What do chronic intestinal diseases have to do with bacteria?

Your entire intestine is colonized by bacteria. That sounds worrying at first, but it's not. The unicellular organisms ensure that you are healthy and active - unless there is an imbalance between "good" and "bad" microbes. This can lead to intestinal, immune or weight problems, for example. In fact, evidence suggests that specific microorganisms and changes in the composition and diversity of intestinal bacteria are associated with chronic inflammatory bowel diseases.

Chronic inflammatory bowel disease: Crohn's disease and ulcerative colitis

Both Crohn's disease and Ulcerative colitis are chronic inflammatory bowel diseases. Both run in episodes – Affected persons sometimes have no complaints for months, in rare cases even for years. Both diseases are accompanied by inflammation of the intestinal mucosa. In the long run the intestinal tissue is damaged by the inflammation. While Crohn's disease can affect the entire digestive system from mouth to anus, ulcerative colitis is restricted to the colon.

In some cases other organs are affected in addition to the intestine. Inflammations of the skin or joints are not uncommon, for example. Inflammatory intestinal diseases can also lead to complications: Bowel obstructions and openings are emergencies and must be treated immediately in hospital.

It is also important to know that people with chronic inflammatory bowel diseases have a higher risk for bowel cancer. If you are affected, regular check-ups are particularly important.

The causes of the two intestinal diseases are not known. Experts suspect that this is due to an autoimmune disease, and genetic predispositions are also being discussed. But also intestinal bacteria probably have an influence; there seems to be a connection between an unbalanced composition of intestinal bacteria and chronic inflammatory intestinal diseases.1

People with a chronic inflammatory bowel disease generally have a less species-rich intestinal flora. They also have less "good" bacteria like "Faecalibacterium" and more "bad" bacteria like "Escherichia coli". A further research result is that an excess of or an infection with "Clostridium difficile" promotes episodes or relapses . If you suffer from a chronic intestinal disease, an intestinal analysis makes sense in any case.

Are there any chronic gastrointestinal diseases?

When it comes to gastrointestinal disease, most people think of terrible nausea, vomiting and diarrhoea. This is usually due to viral gastroenteritis (stomach flu) or the norovirus. However, this disease is not chronic - it disappears again. Chronic means permanent or recurrent. If you always, often or sometimes have to do with intestinal complaints, the irritable bowel syndrome can be behind it.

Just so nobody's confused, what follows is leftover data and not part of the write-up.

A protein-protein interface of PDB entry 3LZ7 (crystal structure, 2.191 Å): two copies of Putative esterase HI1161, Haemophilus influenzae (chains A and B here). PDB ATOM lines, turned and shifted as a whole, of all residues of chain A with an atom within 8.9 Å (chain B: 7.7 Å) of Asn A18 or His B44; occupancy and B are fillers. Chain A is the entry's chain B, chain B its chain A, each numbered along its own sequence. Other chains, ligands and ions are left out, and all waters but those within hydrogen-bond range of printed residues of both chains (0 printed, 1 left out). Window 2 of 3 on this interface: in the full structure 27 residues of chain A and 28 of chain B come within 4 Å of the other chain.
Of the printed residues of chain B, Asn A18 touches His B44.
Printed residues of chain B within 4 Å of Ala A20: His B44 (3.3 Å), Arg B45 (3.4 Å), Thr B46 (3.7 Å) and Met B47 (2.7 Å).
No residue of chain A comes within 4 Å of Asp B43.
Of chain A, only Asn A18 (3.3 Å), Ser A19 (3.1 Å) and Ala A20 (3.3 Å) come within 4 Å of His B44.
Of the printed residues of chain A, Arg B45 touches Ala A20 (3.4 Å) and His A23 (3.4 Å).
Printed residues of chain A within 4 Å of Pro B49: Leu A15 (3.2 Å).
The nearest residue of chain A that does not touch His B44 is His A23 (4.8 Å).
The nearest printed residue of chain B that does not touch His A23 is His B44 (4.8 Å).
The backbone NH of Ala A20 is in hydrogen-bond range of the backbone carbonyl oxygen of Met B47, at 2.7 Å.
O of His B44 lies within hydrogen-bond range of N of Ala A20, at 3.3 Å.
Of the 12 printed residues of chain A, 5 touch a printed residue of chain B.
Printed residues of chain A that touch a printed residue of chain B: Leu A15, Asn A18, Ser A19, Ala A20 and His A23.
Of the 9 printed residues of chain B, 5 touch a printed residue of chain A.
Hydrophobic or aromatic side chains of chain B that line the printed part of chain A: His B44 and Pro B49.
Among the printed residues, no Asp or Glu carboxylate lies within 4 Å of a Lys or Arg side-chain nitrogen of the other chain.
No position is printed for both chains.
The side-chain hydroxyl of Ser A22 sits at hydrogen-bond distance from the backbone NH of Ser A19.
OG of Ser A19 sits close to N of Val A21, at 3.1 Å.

These chronic gastrointestinal disorders have a variety of symptoms and their causes are unclear. Doctors speak of a intestinal dysfunction. Organically, however, everything is fine despite complaints. For this reason, experts describe irritable bowel syndrome as a syndrome and not as a disease, even if the term intestinal disease is widespread.


It is noticeable that the symptoms of the irritable bowel syndrome often worsen with psychic tension. If you often have stress, anxiety, sorrow or anger, this is a possible cause for your complaints. Spicy or unfamiliar food while travelling also seems to aggravate the symptoms.

Abdominal pain, diarrhea, vomiting or constipation are classic symptoms of irritable bowel syndrome. But also bloating, flatulence and unpleasant stomach pressure are very common. Many affected people observe that the symptoms after eating are worse. In any case, try to eat slowly and find out which foods cause the symptoms and which do not. If you have chronic intestinal problems, your doctor will examine you thoroughly. If the examinations do not reveal any abnormalities, irritable bowel syndrome is evident.

Do you have enough good intestinal bacteria?


Good question, right? You can easily find out by taking a stool sample. With INTEST.pro from BIOMESyou will find out what it looks like in your bowel. And with an accuracy that is unique in Europe. BIOMES compares the results from your stool sample with an extensive knowledge database. Using over 20,000 data sets, we create a intestinal flora profile that is as unique as your fingerprint.

The scientists of BIOMES examine your stool sample by high-throughput sequencing. This gives you information about many aspects of your health, including how well you can absorb vitamins, how resistant your immune system is, whether there are signs of inflammation in your intestines and how balanced your intestinal bacteria are in general.

1. Ni J, Wu GD, Albenberg L, Tomov VT. Gut microbiota and IBD: causation or correlation? Nat Rev Gastroenterol Hepatol. 2017 ;14:573–84. https://www.nature.com/articles/nrgastro.2017.88